“We were extremely fortunate to have the year we did in 2021,” says Cordi. “There was a lot of demand every season for both apparel and uniforms and the biggest challenge was navigating through the supply chain shortages. Based on our numbers in 2021 and preliminary quote requests, we expect a busy Spring 2022 season.”
Being able to predict a busy season could be an advantage to dealers such as Cordi who can do their best to get ahead of the supply chain and order early enough to account for delay times and back ordered stock. Others unfortunately can’t do much to get ahead of the suppliers.
“I foresee the spring to be challenging,” says Covington, who hopes that some of his orders will begin to arrive on time in order to minimize the amount of unhappy customers who have to resort to other options. “There could be another wave of inventory,” he says with high hopes.
Unlike Cordi, Nickerson’s experience in 2021 was a bit more challenging and it might be too difficult to base his expectations for this year on the last.
“Last year it seemed like the majority of the hats we ordered were not available,” he says. “The reality is that so much is unknown. All we can do is communicate with our customers the best we can.”
With that in mind, Nickerson feels that this year will be better than the last and is hopeful that suppliers will be able to fill orders more easily in 2022.
“I think 2022 will see improvements. I think it will be slow, but I’m optimistic that things will improve,” he says.
CAP VENDORS RESPOND
Grace Schettler, Director of Sales, Cap America
“We have taken several steps to continue to combat supply chain issues in 2022. First, we’ve maintained our fast turn-times once inventory does arrive. We are able to get product out of our doors quickly once we receive the containers. Secondly, customer service always has been, and will continue to be, in constant communication about what is available and will keep our customer up-to-date with inventory arrival times. As we know, this information can change daily. “We provide inventory levels on our website without a log in and have recently implemented a spreadsheet that shows only in-stock items that is updated hourly. We don’t expect the supply chain issues to improve very much throughout 2022, but we are confident that we are doing everything we can to lessen the impact on our customers.”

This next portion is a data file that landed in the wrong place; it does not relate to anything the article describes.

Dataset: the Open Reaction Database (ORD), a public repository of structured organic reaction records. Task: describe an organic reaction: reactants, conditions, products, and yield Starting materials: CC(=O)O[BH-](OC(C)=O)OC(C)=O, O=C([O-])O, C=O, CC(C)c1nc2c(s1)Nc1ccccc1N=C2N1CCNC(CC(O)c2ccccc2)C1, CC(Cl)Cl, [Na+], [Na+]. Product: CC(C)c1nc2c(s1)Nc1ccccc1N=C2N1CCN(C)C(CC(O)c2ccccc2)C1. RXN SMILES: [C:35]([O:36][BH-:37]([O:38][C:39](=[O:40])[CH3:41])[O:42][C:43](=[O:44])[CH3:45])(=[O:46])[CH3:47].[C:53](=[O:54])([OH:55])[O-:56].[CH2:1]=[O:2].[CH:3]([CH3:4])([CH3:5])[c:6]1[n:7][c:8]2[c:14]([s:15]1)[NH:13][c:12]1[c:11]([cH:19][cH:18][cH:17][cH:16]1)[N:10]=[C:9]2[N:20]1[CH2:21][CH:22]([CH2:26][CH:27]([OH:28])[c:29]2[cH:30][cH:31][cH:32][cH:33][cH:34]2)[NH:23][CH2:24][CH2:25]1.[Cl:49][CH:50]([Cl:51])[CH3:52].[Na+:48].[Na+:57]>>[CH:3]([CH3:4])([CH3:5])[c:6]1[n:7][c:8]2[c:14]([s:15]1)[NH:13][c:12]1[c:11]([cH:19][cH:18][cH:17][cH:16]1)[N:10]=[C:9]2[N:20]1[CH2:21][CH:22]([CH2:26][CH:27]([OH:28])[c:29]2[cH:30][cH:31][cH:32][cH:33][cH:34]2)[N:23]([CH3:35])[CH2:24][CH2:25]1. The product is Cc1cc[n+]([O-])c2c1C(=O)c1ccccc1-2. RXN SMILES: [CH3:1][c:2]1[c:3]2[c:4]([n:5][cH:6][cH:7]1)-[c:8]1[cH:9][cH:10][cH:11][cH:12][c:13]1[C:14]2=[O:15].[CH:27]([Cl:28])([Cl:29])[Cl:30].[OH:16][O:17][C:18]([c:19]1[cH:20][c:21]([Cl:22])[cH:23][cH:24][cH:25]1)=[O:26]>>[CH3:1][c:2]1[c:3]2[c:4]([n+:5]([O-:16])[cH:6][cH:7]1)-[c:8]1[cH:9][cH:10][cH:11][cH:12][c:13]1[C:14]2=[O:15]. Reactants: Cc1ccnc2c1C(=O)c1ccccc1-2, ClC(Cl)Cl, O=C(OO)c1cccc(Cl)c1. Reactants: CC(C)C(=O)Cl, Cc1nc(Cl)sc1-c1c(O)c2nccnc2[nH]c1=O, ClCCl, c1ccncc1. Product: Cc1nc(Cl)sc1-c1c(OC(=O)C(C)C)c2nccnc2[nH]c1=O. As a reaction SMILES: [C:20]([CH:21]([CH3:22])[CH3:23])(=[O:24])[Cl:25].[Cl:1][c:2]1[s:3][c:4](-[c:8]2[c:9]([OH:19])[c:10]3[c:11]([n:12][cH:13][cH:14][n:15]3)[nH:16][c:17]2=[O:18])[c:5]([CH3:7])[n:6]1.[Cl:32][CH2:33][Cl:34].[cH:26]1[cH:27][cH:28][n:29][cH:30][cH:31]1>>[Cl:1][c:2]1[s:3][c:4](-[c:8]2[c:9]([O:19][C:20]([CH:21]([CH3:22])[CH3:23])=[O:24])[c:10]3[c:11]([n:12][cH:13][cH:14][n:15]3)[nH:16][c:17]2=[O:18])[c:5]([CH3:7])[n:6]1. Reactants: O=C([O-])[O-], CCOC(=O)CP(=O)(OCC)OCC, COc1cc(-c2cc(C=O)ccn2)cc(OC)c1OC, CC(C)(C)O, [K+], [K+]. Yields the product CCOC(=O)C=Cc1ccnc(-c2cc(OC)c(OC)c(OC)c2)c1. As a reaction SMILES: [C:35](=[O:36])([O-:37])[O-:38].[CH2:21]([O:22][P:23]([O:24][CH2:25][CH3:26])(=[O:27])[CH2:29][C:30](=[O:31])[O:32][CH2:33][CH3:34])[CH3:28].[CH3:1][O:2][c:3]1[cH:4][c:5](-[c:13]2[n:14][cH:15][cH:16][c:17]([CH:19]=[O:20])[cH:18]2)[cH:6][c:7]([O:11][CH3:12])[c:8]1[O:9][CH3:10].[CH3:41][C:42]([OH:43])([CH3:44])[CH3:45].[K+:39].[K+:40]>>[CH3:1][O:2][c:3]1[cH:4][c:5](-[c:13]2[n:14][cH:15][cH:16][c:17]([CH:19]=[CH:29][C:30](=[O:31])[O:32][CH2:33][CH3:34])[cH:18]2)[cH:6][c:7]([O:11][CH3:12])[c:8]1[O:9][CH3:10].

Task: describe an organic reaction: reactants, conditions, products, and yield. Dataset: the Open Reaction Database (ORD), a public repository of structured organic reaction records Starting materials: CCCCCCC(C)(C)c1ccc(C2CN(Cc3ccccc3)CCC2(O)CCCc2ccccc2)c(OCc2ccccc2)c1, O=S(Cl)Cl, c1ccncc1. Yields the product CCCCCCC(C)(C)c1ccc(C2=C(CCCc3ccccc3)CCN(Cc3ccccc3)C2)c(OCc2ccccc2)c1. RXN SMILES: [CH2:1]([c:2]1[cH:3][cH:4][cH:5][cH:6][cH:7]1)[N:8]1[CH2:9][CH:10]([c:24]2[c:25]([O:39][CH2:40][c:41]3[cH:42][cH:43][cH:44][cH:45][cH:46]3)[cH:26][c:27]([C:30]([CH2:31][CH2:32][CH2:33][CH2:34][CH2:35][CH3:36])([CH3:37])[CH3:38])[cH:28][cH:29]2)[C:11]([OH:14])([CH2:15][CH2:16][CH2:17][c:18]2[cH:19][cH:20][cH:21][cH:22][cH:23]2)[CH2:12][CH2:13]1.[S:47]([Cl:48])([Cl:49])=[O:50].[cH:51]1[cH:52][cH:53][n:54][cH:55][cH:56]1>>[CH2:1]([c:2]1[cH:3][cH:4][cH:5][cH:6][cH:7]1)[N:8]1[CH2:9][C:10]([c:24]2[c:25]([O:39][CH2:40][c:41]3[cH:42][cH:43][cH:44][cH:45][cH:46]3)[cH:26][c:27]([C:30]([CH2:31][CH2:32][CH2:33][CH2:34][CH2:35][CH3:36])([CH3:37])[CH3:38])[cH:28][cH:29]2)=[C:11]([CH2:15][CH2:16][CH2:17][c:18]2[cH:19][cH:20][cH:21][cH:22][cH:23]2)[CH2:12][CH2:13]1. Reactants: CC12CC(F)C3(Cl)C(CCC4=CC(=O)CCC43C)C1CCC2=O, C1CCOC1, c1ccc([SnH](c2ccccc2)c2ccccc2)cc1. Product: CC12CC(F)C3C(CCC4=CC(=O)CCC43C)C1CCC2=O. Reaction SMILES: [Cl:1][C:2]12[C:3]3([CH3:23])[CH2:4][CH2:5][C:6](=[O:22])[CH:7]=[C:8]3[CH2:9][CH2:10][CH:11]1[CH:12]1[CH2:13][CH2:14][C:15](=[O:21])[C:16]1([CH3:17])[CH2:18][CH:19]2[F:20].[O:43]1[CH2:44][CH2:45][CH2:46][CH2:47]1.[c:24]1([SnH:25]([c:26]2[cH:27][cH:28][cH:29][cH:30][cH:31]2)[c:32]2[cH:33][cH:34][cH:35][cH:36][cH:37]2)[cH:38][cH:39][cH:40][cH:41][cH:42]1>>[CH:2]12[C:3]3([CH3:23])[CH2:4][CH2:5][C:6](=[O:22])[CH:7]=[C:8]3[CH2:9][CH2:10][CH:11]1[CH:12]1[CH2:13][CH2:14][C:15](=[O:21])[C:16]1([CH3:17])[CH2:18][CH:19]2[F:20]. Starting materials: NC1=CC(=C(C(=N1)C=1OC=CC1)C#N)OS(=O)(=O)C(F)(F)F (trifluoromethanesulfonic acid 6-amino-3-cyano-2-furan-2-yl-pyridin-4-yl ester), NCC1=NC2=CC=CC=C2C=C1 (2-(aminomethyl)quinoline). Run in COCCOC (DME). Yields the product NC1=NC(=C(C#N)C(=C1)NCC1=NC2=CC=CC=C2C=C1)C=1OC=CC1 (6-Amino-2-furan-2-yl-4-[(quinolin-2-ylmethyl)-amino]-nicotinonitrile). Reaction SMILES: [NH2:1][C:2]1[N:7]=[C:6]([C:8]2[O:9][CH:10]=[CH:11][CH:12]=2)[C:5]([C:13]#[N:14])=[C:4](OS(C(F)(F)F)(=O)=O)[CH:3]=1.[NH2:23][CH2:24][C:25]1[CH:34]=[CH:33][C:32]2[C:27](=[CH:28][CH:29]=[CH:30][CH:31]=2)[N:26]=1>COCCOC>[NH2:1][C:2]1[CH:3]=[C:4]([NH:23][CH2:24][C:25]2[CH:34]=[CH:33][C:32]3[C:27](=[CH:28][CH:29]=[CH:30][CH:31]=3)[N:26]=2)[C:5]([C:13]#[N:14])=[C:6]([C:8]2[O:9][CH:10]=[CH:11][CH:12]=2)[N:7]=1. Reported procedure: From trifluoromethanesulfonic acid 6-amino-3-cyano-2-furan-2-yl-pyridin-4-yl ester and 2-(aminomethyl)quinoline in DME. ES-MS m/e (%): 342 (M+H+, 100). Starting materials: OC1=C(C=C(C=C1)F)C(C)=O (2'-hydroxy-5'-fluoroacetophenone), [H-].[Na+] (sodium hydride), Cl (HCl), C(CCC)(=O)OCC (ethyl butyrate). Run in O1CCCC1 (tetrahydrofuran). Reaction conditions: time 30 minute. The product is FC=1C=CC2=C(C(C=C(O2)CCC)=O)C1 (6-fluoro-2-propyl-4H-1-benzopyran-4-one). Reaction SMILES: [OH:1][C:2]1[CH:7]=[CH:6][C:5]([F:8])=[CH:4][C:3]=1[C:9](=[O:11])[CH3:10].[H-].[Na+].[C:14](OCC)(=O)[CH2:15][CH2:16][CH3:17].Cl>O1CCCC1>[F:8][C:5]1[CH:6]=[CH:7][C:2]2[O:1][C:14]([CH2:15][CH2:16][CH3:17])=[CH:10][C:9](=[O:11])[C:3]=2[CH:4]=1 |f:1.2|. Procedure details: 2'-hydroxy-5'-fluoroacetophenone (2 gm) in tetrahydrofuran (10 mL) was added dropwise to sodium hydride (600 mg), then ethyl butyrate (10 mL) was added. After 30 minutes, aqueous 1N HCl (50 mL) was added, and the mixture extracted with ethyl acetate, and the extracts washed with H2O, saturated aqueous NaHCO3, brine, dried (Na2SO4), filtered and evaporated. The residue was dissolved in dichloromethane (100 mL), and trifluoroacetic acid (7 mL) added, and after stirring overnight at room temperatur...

The i8503 is a Flexfit Perforated Performance Cap that is a mid-profile structured on-field cap with a shapeable flat round visor.
Chad Kennedy, National Sales Manager, The Game
“We have accelerated the frequency of inventory review and purchases and are taking larger inventory positions on key styles. Whereas before we would do a deep dive into inventory and trends once a month and place orders at that time, today we are doing that on key team styles on a weekly basis. This has allowed us to spot trends earlier and is giving us deliveries on a more constant basis.”
GB999 is a Low Pro Perforated GameChanger with a lightweight performance fabric and perforation to enhance breathability.
Derek Jensen, VP–Sales, Richardson Sports
“We believe the disruption to our global supply chain will continue well into 2022 and as a result we will continue to use all means of transportation, including air freight, to improve our inventory position and lead times. Simplifying our order processes, providing improved visibility to order status, inventory levels and estimated delivery dates, remains our key focus.”
The PTS50 is the evolution of Richardson’s micro-mesh fabric, built to complement matrix mesh fabric used in PTS Uniforms.
Mike Hiskey, Creative Director, Pukka
“Global supply chain and logistics networks continue to be impacted by the pandemic. Fortunately, our business model of fully custom, made-to-order products naturally facilitates the prepositioning of raw materials and production capacity, so we have been in a good position to navigate these challenges. We continue to make refinements to our supply chain based on the challenges we face. We have made adjustments to our raw material sourcing, shipping logistics, capacity and production planning.
The Mid Crown features a Mid Profile Crown Shape, soft touch Trucker Mesh Side and an ergonomic shape.
Brad Reagan, Senior National Sales Manager, Outdoor Cap
“Honestly and transparency have been our priority for supply chain and stock issues. We are ordering stock as fast as possible and paying astronomical rates just to get on a container. That portion is hard to control, but what we can control is being an asset to our customers.”
The MLB-600 is a Proflex cap with perforats ed side panels for extra ventilation new for 2022.